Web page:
Filmmaker Bryon Hurt explains the need to own and challenge this issue head on in the case of Florida State University football star and Heisman trophy recipient Jameis Winston:

But we must resist the temptation to assume that Jameis Winston falls into the category of Black men who have been falsely accused of rape – a lamentable historical pattern. To do so would be unfair to the rape victim. We shouldn’t automatically assume that he did not commit the crime because he is being set up, or that his team’s championship season is being sabotaged, or that there is a witch hunt against Winston and his Heisman campaign.

It is true that Black men continue to be cruelly stereotyped as rapists. As a Black man, I carry that label – and all of the other stereotypes associated with Black men – wherever I go in our country. However, it is also a stereotype that women lie about being victims of rape more often than not. According to FBI statistics, less than 3% of all rapes are falsely reported.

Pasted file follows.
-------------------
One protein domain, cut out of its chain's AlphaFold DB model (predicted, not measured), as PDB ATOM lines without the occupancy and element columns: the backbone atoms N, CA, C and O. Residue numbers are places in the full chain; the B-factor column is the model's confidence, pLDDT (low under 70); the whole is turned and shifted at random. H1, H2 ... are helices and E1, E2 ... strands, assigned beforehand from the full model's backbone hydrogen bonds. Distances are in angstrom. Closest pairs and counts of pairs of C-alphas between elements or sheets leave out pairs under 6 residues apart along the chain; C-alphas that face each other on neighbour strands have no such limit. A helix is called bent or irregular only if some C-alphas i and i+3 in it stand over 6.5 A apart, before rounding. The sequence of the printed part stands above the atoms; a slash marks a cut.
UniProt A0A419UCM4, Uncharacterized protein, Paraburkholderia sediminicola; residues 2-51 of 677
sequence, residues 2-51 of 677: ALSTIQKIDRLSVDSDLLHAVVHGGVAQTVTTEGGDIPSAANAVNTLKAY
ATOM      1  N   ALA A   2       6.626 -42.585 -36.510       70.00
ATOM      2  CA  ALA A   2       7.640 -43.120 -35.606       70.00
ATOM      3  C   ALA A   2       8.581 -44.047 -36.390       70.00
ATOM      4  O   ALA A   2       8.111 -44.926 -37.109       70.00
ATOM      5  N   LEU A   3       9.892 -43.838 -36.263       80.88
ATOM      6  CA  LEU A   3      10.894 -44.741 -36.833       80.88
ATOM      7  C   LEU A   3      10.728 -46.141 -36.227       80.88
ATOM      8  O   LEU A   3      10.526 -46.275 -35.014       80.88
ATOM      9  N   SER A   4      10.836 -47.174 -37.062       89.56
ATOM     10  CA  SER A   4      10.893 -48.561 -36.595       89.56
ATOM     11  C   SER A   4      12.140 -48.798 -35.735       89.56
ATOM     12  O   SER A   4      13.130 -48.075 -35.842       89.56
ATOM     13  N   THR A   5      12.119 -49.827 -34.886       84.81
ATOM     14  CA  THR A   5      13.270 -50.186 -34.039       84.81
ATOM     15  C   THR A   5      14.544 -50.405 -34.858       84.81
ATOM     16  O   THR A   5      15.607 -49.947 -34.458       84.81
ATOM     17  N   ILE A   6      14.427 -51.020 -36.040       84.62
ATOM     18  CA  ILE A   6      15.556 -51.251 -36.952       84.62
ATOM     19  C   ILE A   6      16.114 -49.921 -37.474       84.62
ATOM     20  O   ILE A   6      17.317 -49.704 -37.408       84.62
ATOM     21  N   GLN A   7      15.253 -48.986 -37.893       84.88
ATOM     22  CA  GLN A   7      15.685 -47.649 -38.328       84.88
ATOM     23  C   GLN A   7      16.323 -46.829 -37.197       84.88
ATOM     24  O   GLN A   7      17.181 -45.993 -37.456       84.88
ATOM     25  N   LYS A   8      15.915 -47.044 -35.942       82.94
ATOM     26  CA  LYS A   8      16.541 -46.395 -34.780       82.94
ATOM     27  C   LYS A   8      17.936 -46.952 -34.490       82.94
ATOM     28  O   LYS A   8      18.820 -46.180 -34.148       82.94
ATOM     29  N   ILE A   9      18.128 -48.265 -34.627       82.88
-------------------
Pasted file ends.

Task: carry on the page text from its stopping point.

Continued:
If rape is to be confronted in its entirety, singling out one group is a huge disservice to all people. Defending men who, without a doubt, have committed sexual violence, must cease, whether they are famous or not.

Society needs to admit that rapists come in all colors, especially white. Black folks, we need to face up to the fact that there are black male sexual predators destroying the lives of black women. For too long, many of us have been silent and inactive about the mistreatment of black females by black males for the sake of peer and racial pressure. If we say and do nothing, then what does that tell us about how we truly feel about ourselves? And if we continue this apathy, where do you think that will lead us in the future?

R. Kelly will continue praying on young girls for as long as society not only enables him, but encourages him to use it inspire more R&B porn as evidenced by his album cover. For that, I’ll leave you with this blunt truth as quoted by Jim DeRogatis for those insisting on defending R. Kelly:

“…Nobody matters less to our society than young black women”